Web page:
The Arkansas Public Employees Retirement System's investments increased in value by $361 million last quarter to reach $11 billion, the system's investment consultant reported Wednesday.
The system's investment return was 4.22% in the quarter that ended March 31, investment consultant Callan LLC said in a report to the system's board of trustees.
The system's investment performance last quarter was strong, said Brianne Weymouth of Callan LLC.
The system's investment return in the year that ended March 31 was 42.17% to rank among the top 8% of the nation's public pension systems, Weymouth said. During the past 10 years, the system's return has averaged 9.12% a year to rank in the top 18% nationally. The system's target return is 7.15% a year.
"The more aggressive posture of your fund, the higher allocation of growth assets, has really helped your performance," she told trustees during their quarterly meeting.
The system's investment portfolio totaled $11.3 billion at the end of April, system Executive Director Duncan Baird said after the meeting.
Also Wednesday, the board terminated one investment manager and hired two others and learned what the system is doing to fix problems found by the Arkansas Legislative Audit.
With more than 80,000 working and retired members, the Public Employees Retirement System is the state government's second-largest retirement agency behind the Arkansas Teacher Retirement System, which has more than 100,000 working and retired members and about $20 billion in investments.
The public employees system includes 44,373 working members with an average annual salary of $40,469 and 39,805 retired members with an average benefit of $16,003 a year as of June 30, according to its actuary.
State and local governments paid $299.4 million into the system in fiscal 2020, while system members contributed $71.4 million, according to a system report.
In the quarter that ended March 31, the system's domestic stock market investments earned a return of 6.24% to reach $4.6 billion, while its international stock market investments posted a return of 4.70% to end up valued at $2.8 billion, Callan LLC reported.
The system's domestic bond investments last quarter recorded a return of minus 3.07% to be valued at $1.6 billion and its real asset investments earned a return of 6.5% to reach $1.2 billion, according to Callan.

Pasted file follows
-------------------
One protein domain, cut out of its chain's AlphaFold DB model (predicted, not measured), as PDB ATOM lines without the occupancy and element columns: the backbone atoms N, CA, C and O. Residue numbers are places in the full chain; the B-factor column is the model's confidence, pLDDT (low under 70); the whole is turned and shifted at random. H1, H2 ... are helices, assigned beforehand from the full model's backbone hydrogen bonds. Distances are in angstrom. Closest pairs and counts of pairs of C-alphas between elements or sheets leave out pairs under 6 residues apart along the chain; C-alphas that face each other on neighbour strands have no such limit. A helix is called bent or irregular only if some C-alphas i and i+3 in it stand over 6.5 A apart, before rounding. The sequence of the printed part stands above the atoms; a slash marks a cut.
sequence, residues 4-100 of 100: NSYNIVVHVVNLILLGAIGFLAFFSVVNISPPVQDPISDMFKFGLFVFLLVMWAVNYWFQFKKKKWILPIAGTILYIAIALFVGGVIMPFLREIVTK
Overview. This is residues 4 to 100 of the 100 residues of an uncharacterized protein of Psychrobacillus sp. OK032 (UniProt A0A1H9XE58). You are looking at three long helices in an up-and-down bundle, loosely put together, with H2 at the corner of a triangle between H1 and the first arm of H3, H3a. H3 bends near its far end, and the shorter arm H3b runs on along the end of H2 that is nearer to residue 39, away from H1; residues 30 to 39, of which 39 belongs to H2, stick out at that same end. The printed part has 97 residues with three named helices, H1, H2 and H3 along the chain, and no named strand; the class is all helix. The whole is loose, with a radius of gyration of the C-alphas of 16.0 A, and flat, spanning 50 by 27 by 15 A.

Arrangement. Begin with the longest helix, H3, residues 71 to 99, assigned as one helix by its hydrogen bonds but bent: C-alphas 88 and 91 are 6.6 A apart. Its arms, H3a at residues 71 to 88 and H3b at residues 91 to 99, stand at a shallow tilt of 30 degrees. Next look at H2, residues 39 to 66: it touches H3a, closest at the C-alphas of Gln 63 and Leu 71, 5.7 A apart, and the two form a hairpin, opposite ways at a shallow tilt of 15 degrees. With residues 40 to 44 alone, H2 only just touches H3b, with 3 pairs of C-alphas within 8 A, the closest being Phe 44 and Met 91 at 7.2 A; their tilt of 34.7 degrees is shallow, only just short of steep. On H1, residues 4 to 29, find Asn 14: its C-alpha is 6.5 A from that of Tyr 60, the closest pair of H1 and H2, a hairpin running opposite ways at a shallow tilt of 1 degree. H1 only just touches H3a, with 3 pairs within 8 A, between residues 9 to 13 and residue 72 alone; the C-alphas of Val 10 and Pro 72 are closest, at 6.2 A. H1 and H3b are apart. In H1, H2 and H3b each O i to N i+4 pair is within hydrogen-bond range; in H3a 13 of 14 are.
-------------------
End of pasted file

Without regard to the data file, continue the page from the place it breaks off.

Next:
The system's bond investments underperformed last quarter, ranking in the bottom 26% of the nation's public pension systems, Callan reported.
As of March 31, the system's real asset investments include $794.4 million in core real state investments with an investment return of 1.95% last quarter, $253.7 million in value-added real estate investments with a return of 6.15%, $169.2 million in energy investments with a return of 29.4%, and $80.6 million in timber investments with a return of 2.4%.
The system's diversified strategies investments last quarter reached $494.5 million after posting an investment return of 0.82%.
As of June 30, the system's unfunded liabilities totaled $2.42 billion with a projected pay-off period of 24 years, according to the system's actuary. Actuaries compare unfunded liabilities to a mortgage on a house.
Board member Larry Walther, who is secretary of the state Department of Finance and Administration, asked Baird how the system's investment gains would affect its unfunded liabilities.
In August, the actuary will report on the system's unfunded liabilities as of June 30, Baird said. The actuary recognizes the system's investment gains or losses each fiscal year over a four-year period.
The trustees voted to terminate domestic stock market investment manager Golden Capital Management, which managed $287.4 million for the system as of March 31.